Know What Your Insurance Policy Says

Couple at home with insurance agent explaining their policy

Before you discuss the claim with an adjuster, be sure to read over your homeowner’s insurance policy, especially as it pertains to roof replacement. Some policies contain windstorm and hail exclusions, which means they do not cover damage from storms or hail. This is not common but is becoming more common, so check for this exclusion right away.

Next, look for your insurance policy’s deductible and coverage limits. The deductible is the amount you must pay out of pocket toward a covered claim. The insurance company deducts this amount from the payment it provides. Typical deductibles are $500, $1,000, and $1,500, but policies are now being written that set the deductible as a percentage of the home’s value. Whatever your deductible, you must pay that amount first, before the insurance coverage kicks in. Make sure you’re aware of the amount you will have to pay out of pocket, even after the insurance covers the claim.

Coverage limits are the maximum amount your insurance company will pay for any loss. If you sustain $15,000 in damage, but your insurance coverage limit is $10,000, then the remaining amount above the limit will be yours to pay. Your insurance agent can adjust your deductible and coverage limits as needed. Generally the lower the deductible and the higher your coverage limits, the more you will pay in insurance premiums. You won’t be able to adjust these amounts while you have a claim in progress. When a disaster happens, you may only use the insurance coverage you had in place at the time.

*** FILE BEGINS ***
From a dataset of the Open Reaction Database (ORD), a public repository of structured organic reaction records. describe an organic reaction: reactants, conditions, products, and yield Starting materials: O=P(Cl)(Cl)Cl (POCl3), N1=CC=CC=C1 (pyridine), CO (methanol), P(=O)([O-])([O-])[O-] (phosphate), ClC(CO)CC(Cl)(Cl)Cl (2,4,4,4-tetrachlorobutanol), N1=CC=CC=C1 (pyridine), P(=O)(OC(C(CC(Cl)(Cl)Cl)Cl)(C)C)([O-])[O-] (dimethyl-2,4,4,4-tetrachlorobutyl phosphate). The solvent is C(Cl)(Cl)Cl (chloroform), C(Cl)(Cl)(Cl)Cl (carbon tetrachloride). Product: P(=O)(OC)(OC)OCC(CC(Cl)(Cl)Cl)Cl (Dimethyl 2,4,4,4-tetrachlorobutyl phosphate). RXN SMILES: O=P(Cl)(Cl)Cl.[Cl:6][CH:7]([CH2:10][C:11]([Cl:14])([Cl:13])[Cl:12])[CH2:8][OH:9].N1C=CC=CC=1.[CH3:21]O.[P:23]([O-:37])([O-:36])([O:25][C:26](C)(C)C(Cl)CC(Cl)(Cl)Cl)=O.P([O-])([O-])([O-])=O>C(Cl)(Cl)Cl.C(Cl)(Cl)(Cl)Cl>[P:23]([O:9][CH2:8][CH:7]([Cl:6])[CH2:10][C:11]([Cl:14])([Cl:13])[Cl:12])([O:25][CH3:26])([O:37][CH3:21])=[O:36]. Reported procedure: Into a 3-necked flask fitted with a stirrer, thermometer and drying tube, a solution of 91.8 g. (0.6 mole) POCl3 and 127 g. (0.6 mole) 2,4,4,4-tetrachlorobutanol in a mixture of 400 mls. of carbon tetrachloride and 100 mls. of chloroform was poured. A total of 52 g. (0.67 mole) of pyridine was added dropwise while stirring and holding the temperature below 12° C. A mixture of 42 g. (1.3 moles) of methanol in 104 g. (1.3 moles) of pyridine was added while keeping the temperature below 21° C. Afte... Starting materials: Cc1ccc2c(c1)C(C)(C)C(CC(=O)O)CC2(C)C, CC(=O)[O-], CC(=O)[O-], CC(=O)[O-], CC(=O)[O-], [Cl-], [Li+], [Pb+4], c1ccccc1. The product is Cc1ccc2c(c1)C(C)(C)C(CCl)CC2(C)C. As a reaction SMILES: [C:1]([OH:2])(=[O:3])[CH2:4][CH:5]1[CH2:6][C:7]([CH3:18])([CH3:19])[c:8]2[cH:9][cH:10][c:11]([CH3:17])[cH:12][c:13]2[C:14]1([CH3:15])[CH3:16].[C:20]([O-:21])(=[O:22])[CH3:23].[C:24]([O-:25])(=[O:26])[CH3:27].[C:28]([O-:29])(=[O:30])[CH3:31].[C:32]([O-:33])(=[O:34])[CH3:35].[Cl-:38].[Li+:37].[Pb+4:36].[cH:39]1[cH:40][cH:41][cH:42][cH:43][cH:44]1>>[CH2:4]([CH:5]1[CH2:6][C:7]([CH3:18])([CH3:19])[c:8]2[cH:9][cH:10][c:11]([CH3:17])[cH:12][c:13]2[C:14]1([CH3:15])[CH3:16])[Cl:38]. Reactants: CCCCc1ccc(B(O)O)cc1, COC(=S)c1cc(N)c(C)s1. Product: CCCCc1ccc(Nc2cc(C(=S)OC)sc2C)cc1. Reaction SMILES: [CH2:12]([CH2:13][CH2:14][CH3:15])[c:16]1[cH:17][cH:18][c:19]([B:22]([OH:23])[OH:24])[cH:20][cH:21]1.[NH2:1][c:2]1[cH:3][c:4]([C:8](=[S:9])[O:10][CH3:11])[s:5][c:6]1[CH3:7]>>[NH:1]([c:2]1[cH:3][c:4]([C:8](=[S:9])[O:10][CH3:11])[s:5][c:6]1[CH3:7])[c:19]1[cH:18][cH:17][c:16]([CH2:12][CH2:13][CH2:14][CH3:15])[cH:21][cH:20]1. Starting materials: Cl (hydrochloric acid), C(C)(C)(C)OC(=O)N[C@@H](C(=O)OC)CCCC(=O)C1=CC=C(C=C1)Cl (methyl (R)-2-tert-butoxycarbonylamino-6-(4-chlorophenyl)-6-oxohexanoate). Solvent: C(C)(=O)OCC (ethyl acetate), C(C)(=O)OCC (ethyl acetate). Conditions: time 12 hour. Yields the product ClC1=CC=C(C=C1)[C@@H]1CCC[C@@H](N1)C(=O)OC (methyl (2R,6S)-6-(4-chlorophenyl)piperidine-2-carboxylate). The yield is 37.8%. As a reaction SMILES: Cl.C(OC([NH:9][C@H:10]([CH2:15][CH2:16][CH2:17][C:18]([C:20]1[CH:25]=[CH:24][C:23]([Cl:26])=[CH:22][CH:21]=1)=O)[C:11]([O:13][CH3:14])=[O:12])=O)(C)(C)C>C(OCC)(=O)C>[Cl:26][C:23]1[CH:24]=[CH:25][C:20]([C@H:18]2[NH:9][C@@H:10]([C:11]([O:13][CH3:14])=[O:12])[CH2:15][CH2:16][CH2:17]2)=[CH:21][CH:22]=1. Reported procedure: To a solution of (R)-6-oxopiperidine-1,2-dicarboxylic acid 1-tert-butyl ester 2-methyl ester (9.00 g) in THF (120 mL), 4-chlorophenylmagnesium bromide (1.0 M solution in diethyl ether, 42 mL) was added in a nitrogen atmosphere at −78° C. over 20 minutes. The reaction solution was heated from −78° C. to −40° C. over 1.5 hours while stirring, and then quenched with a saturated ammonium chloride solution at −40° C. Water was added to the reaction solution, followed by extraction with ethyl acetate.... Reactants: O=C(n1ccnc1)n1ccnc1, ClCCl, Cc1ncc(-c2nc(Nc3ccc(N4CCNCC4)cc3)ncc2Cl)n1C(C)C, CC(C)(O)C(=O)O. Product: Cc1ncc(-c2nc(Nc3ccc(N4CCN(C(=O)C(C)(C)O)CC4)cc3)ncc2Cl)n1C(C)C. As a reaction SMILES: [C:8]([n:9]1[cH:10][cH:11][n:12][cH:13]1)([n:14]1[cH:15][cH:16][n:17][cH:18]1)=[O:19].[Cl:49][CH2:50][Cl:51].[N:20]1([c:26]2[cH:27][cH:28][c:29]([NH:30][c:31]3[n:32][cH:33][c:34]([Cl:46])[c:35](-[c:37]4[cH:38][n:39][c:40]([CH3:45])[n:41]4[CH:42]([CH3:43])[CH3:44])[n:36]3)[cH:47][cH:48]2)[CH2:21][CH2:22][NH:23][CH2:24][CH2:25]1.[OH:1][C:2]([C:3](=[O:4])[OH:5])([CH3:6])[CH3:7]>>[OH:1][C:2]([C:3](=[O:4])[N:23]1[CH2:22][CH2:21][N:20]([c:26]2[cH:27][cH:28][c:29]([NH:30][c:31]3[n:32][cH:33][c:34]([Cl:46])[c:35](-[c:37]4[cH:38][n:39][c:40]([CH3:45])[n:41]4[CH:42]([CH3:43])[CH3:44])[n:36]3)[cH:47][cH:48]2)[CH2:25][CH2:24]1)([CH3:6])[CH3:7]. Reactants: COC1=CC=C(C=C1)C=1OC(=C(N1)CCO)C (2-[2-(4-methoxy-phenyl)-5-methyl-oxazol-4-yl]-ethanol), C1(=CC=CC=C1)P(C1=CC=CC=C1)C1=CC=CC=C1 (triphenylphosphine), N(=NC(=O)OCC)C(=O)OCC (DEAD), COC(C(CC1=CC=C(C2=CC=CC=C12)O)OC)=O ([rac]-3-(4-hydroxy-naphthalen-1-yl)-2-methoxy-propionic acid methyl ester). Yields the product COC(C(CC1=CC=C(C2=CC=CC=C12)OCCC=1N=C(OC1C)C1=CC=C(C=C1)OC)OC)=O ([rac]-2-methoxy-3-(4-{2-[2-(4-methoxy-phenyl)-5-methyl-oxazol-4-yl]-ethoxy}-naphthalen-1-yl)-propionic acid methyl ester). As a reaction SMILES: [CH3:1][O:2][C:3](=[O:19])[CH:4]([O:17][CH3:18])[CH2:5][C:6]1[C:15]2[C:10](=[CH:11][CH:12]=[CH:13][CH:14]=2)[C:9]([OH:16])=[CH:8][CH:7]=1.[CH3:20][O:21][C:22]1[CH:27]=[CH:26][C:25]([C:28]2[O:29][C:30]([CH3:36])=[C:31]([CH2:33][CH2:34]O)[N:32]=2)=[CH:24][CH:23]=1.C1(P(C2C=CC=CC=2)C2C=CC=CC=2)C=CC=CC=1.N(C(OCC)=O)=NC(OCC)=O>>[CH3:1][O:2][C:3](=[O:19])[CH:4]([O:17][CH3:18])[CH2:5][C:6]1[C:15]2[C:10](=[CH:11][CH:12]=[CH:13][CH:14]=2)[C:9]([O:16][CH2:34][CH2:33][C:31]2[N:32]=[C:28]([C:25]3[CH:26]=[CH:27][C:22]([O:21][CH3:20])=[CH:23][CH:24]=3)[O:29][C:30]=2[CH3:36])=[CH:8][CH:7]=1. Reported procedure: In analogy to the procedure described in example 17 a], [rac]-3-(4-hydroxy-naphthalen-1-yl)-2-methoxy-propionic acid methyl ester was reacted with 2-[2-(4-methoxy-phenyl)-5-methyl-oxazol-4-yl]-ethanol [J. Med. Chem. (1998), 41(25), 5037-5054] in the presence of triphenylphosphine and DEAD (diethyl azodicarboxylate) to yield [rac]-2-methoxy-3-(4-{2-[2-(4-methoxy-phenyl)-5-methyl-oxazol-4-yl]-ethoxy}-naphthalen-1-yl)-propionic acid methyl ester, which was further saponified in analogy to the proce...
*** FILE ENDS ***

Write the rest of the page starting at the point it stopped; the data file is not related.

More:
Depreciation and Insurance Payouts

Real Estate agent showing a contract signature with customer to making a valuation deal

Check your policy for its rules about depreciation. The age of your roof often determines the amount you will be reimbursed for roof repairs. Generally, if your roof is less than 10 years old, your policy will cover the costs to repair or replace the sections that were damaged by the storm at the actual value.

However, if your roof is 10 or more years old, most policies consider the roof’s age and lower the reimbursement amount you’ll receive based on how old the roof is. The insurance companies essentially value your home’s roof less if it is older and on its way to needing replacement anyway. They will pay you the costs to return the roof to its aged and worn condition before the storm damage, rather than pay the costs to replace the roof with a new one. Depending on where you live, the depreciated value may be the norm for roof replacement coverage, no matter what the age of your roof is.